A letter to OHPA – “Either pay the tax or produce the records – OHPA’s choice.”

By Chip Ross
Private Citizen
May 3, 2021

Editor’s Note: For our readers who are not aware of the issues involving the City of Fernandina Beach and the Ocean Hwy & Port Authority please read Suanne Thamm’s articles, “FBCC – OHPA meditation attempt fails – No bridge over these troubled waters and, “Commissioner Chip Ross – Digging for dollars from OHPA.  Although, Chip Ross serves on the Fernandina Beach City Commission, he stated his letter is sent to OHPA as a private citizen.

A letter to the Ocean Hwy & Port Authority:

Chip Ross

“The story begins two and half years ago when the Ocean Highway Port Authority [OHPA] entered into an Operating Agreement with Nassau Terminals, LLC [the Operator]. The agreement states “the Operator as an independent contractor is required to comply with public records laws…”.

The agreement also required the Operator to:

1. Provide yearly written maintenance reports and fiscal projections for OHPA buildings and equipment that the Operator uses;
2. Provide a yearly plan and budget for capital improvements and repairs;
3. Maintain specified insurance coverages;
4. Provide certain notifications about dangerous cargoes; and
5. Maintain accounts and records pertaining to Dockage Fees, Wharfage Fees and Operating revenues.

“Florida’s Public Records Law, Ch. 119, F.S., provides a right of access to the records of the state and local governments as well as to private entities acting on their behalf [bolding added]. In absence of a statutory exemption, this right of access applies to all materials made or received by an agency in connection with the transaction of official business which are used to perpetuate, communicate or formalize knowledge. Access to public records has been described as a “cornerstone of our political culture.” In the Report & Recommendations of Judicial Mgmt. Council of Fla. on Privacy & Elec. Access to Court Records, 832 So. 2d 712, 713 (Fla. 2002).”

Government-In-The-Sunshine Manual

More than four months ago I made a public records request to obtain the documents that the Operator was supposed to provide OHPA. Within days of the original request, OHPA responded that they did not have the requested documents – no explanation as to why not – but OHPA would forward the request to the Operator.

Despite a number of follow up e-mails and public requests, OPHA stuck to the story of we don’t have the documents, we let the Operator know you want them, our duty is done.

The Operator eventually hired an attorney, Douglas and Douglas (a personal injury law firm). Four months after the original request the Operator’s lawyers sent me an e-mail letter and hand delivered the e-mailed letter to the OHPA Commissioners and Attorney at the 14 April 2021 OHPA meeting.

The letter stated that the Operator was not subject to the Public Records Act and therefore would not be providing any documents. The basis for the denial was summarized as “OHPA has virtually no control over Nassau’s operations and functions within the Port. Once the Operating Agreement was executed, OHPA had no further involvement in Nassau’s day to day operations, including oversight, but instead leaves Nassau to its own device to perform the duties it has been contractually tasked with handling”.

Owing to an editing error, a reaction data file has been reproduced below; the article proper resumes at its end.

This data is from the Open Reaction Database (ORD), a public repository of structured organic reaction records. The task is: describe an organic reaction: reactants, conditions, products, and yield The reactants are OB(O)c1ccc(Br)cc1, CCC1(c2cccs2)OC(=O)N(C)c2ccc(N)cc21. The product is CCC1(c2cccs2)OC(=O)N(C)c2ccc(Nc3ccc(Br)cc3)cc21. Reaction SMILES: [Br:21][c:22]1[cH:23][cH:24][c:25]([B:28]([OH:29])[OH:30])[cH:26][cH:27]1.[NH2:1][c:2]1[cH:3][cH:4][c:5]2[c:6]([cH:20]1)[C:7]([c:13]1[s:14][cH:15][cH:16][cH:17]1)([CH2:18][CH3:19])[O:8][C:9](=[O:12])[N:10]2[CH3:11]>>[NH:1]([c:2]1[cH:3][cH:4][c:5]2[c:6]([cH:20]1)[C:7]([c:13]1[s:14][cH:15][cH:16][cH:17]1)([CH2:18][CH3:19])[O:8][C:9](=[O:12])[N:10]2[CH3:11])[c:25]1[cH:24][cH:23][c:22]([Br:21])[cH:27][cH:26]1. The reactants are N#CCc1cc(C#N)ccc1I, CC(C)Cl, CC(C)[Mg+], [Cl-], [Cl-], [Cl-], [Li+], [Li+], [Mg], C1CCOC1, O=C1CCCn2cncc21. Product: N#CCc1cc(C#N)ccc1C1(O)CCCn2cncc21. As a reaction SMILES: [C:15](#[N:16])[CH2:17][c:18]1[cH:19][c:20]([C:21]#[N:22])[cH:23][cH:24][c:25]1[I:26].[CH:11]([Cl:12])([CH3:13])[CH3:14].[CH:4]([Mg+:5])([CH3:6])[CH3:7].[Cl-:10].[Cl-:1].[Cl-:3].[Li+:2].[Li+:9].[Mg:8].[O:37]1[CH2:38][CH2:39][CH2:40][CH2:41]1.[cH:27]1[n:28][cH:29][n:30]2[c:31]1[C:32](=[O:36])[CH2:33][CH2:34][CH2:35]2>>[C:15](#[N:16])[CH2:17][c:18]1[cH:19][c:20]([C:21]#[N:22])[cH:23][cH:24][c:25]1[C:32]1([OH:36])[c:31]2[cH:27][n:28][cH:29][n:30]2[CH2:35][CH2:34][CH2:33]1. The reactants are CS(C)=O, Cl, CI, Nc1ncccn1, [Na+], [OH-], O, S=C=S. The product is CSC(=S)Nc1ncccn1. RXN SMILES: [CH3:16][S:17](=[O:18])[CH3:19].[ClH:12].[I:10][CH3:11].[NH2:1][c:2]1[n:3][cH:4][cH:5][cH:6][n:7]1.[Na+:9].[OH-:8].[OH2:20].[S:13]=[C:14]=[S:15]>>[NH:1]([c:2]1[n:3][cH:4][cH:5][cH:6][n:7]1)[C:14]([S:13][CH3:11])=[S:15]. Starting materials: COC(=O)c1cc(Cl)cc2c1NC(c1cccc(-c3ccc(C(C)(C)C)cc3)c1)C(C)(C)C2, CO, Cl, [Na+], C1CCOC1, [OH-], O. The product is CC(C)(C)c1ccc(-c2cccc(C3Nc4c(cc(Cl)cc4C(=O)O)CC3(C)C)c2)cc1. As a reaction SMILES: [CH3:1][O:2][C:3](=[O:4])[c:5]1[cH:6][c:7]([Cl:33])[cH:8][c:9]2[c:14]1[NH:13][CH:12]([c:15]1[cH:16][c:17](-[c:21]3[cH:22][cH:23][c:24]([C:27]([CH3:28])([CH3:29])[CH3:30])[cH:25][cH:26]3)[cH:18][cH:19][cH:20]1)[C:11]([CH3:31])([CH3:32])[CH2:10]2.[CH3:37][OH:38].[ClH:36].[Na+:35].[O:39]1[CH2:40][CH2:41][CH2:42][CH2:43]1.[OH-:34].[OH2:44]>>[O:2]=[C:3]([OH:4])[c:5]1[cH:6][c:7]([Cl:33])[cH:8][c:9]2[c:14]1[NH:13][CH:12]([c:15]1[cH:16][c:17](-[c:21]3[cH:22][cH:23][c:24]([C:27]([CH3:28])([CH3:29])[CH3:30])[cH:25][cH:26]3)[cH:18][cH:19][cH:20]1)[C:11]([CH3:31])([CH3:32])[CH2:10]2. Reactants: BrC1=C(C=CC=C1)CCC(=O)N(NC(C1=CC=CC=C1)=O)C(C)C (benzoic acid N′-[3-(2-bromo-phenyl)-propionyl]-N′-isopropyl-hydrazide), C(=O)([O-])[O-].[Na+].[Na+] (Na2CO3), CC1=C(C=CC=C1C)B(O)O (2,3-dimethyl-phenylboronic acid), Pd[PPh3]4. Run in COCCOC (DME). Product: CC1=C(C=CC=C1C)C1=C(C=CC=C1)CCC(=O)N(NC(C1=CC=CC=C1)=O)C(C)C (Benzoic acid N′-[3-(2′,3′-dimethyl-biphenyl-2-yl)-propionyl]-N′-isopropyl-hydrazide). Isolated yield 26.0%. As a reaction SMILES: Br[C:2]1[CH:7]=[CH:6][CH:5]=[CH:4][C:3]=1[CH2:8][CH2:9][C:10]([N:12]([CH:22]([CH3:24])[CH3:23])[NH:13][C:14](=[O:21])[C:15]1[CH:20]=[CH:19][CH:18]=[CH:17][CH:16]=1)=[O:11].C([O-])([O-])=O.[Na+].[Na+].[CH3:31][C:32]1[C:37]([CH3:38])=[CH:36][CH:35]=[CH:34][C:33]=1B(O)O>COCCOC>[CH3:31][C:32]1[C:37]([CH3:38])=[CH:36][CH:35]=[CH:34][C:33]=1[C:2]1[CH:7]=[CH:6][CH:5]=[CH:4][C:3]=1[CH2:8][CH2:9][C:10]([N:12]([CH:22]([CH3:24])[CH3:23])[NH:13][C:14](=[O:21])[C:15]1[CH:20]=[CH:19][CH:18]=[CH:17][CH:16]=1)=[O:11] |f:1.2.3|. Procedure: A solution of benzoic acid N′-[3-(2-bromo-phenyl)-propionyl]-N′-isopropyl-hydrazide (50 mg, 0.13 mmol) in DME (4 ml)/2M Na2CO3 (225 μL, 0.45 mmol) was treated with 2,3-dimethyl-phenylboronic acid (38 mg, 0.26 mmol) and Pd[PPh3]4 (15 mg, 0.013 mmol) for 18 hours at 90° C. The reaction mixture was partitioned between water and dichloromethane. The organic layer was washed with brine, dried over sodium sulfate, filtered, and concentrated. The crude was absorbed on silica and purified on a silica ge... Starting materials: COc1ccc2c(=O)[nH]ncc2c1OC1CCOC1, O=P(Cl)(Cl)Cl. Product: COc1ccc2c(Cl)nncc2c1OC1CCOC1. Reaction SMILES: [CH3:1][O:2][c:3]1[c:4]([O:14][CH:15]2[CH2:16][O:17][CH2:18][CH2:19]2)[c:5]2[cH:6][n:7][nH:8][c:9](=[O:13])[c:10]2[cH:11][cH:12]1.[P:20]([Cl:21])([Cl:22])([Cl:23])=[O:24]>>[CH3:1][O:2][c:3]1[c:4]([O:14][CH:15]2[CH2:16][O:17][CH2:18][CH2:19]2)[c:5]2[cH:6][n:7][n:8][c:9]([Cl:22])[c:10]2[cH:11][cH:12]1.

As per OHPA’s charter, Section 7(2), OHPA has the authority to “perform all customary services, including the handling, weighing, measuring, regulation, control, inspection, and reconditioning of all commodities and cargoes received or shipped through any port or harbor within the jurisdiction of the authority’”. OHPA has delegated this governmental function to the Operator. Since the operator has stepped into the shoes of the Port, the Operator is subject to the Public Records Act.

Additionally, the Operator claimed “Nassau does not receive any public funding from OHPA…” despite the fact OHPA has requested and received millions of dollars of taxpayer dollars from the State and Federal governments which have been used to pay for port capital improvements used by the Operator.

At the 14 April 2021 OHPA meeting, and subsequently, OHPA has stuck to its story we don’t have the documents, we let the Operator know you want them, our duty is done.

More than 2 weeks ago I made a request for a number of documents concerning a loan agreement between OHPA and the Operator concerning the purchase of a tugboat for the Port. The day following the request, I received an e-mail from the current OHPA Attorney stating “your request has been received and is being reviewed. OHPA will respond accordingly in a timely fashion.” No further communications have been received.

I would also like to remind OHPA that to facilitate the production of documents and avoid costly litigation, recently I proposed to enter mediation with the Attorney General’s office as delineated in FS 16.60. Both OHPA and the Operator refused to participate.

As per FS 119.0701(4)(2) consider this letter as notice that a public request for documents was made on 19 December 2020 and 14 April 2021 which have not been fulfilled. Additionally, you are given notice that OHPA’s contractor, the port Operator, has not complied with the public record requests as required by Florida statute and the Operating Agreement.

Finally, if one accepts the Operator’s argument that the Operator only pays a fee to use the publicly owned Port Facilities, then the Operator would likely be required to pay more than $300,000 in annual ad valorem taxes. As a self- proclaimed leasee, the Operator should likely now be paying taxes to the County, City and School Board as a leasee of the property.”

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